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Do you carry a compass and Topo Map every trip?

Posted: Oct 30 2003 1:05 pm
by kiddiehawk
I'm just curious how many people carry a compas and topo map every backpacking trip. I know they can be lifesavers, but actually haven't started that practice, yet due to the mere hassle of buying topos and stuff...

Any ideas on where to get topos inexpensively and easily/quickly or do you always have to go to REI or order them off a website or from the parks dept...?

Posted: Nov 01 2003 4:00 pm
by mttgilbert
Hegstrom, I put a poll up at this link;

http://www.hikearizona.com/dex2/viewtop ... 5869#15869

Yes to compass

Posted: Nov 02 2003 8:15 pm
by montezumawell
Yes, we carry a compass on EVERY hike.
j/s

Posted: Nov 02 2003 9:29 pm
by bzachar
Wiz wrote:
bzachar wrote:...some of those guys are clueless when it comes to mapping software. (Ask me how I know this).
How do you know this?
Back in the day ('96) I used the "Topo Companion" (essentially a clear plastic ruler with different scales) to manually measure & create waypoints on laminated 7.5" quads. I'd write lat/lon in ddd.mm.ss on the topo for a route I was going to follow and then manually enter all those numbers (waypoints) into my trusty old Garmin GPS-45 and assemble them into a route inside the GPSR.

This was quite time consuming & prone to data entry errors. I once transposed two digits (must have been the minutes) and then in the field could not figure out why I was so far away from one of the waypoints when I had hit all the others dead on.

About two years ago I bought a Garmin GPS V which has a computer interface on it. I thought,"What I need is a program where I can manually click on positions on a 7.5 quad to create waypoints, assemble those WPs into a route and then download all of it to my GPS V... no manual data entry and thus no possibility of data entry errors and it would be fast.

I had heard about "mapping programs" but didn't know what they were capable of. I went into Wide World of Maps and told them what I wanted to be able to do.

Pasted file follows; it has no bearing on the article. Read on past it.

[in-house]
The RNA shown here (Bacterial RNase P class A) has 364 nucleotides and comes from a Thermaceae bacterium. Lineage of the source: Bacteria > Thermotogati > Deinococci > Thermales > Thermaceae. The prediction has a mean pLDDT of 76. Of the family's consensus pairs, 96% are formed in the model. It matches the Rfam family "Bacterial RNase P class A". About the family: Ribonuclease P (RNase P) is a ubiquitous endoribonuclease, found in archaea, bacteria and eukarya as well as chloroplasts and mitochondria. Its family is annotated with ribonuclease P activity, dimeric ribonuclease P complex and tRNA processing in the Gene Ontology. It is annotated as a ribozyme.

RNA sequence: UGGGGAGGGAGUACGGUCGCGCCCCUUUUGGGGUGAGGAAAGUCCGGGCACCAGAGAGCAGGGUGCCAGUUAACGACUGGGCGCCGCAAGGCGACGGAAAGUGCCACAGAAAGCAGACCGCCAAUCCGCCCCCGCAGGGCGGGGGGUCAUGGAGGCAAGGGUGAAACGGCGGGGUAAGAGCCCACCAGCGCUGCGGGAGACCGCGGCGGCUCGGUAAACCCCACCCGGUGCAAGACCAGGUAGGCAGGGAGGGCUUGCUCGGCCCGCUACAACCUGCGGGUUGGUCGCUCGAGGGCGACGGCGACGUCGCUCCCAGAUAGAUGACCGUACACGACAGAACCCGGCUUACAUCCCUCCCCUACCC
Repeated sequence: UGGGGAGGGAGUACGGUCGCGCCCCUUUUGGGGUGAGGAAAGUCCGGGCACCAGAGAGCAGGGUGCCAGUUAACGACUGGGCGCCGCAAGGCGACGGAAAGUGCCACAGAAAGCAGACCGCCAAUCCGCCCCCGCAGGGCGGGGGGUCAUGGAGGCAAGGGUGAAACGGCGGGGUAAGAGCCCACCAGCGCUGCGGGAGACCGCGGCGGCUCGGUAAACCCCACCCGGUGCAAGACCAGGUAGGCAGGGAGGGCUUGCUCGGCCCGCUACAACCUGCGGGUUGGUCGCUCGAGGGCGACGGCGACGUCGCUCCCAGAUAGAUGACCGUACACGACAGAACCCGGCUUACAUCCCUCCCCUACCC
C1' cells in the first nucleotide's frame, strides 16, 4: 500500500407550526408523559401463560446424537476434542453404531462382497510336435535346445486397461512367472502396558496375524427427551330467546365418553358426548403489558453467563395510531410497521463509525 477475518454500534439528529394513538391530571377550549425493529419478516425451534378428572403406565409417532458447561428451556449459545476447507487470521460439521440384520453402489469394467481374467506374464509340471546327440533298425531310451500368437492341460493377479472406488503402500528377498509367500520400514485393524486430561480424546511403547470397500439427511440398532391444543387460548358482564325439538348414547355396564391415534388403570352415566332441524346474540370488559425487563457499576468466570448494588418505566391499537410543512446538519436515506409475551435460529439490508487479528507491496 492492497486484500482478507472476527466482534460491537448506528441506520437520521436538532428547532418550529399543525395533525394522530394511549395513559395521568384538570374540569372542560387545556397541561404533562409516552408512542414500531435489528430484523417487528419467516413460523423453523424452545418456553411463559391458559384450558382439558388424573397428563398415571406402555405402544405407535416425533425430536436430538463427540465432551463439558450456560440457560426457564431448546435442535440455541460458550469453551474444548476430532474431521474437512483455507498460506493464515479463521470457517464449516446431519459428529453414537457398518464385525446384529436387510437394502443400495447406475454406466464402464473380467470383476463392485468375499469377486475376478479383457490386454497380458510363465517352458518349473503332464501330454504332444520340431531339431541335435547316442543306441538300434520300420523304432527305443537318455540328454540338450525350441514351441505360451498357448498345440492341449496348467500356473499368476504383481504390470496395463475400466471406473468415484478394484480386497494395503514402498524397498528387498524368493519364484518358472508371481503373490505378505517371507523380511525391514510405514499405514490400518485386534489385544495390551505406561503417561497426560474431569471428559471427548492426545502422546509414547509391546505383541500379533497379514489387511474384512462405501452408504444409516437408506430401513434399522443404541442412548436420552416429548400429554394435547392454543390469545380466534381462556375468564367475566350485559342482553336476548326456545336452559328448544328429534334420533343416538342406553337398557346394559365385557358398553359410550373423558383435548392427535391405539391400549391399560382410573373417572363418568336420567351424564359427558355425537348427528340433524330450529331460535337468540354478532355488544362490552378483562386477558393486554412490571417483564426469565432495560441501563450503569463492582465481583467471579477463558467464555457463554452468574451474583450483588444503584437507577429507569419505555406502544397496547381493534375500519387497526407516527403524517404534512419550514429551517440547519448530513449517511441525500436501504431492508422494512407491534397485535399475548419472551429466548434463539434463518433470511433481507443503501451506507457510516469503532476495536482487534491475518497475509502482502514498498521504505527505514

The first salesman said,"I'm pretty sure you can do that".

me:Are you sure?

him:No.


He starts up NG TOPO on the store's computer and clicks around for about 5 minutes trying unsuccesfully to create a waypoint.

To motivate him I said,"If it can do what I want I'll buy it now."

He clicks around for another 5 minutes without success.

him: "Yea.... I'm pretty sure it can do that"

me: "If I buy it and it can *not* do what I want, can I return it?"

him:No.

me: So you're asking me to gamble $100 (the purchase price) on "I think so?"

...silence....


Another salesman comes over, I told him what I wanted to be able to do. In 20 seconds he was creating waypoints. In 30 seconds he created a route out of them. That's when I said "I'll take it."

Posted: Nov 10 2003 7:11 pm
by ADGibson
I always take topos for the areas I backpacking. It's always good to be able to pull it out and see what's around.

Posted: Nov 13 2003 7:52 pm
by kiddiehawk
I'm thinking of doing an overnighter on the Charlebois from Peralta TH or Charlesbois from First Water TH. Charlebois from First Water TH has a map on this site. I know I'm just being lazy and will prob go get a topo of that area, since I'll prob go a million more times and have gotten a bit off the trail at one time in those parts before, but still am curious if people are going mapless in areas like Charlesbois.

Posted: Nov 14 2003 11:20 am
by Daryl
I wouldn't go very far into the supes without a map unless it's an area I know very well. People get lost and need rescue almost every weekend out there.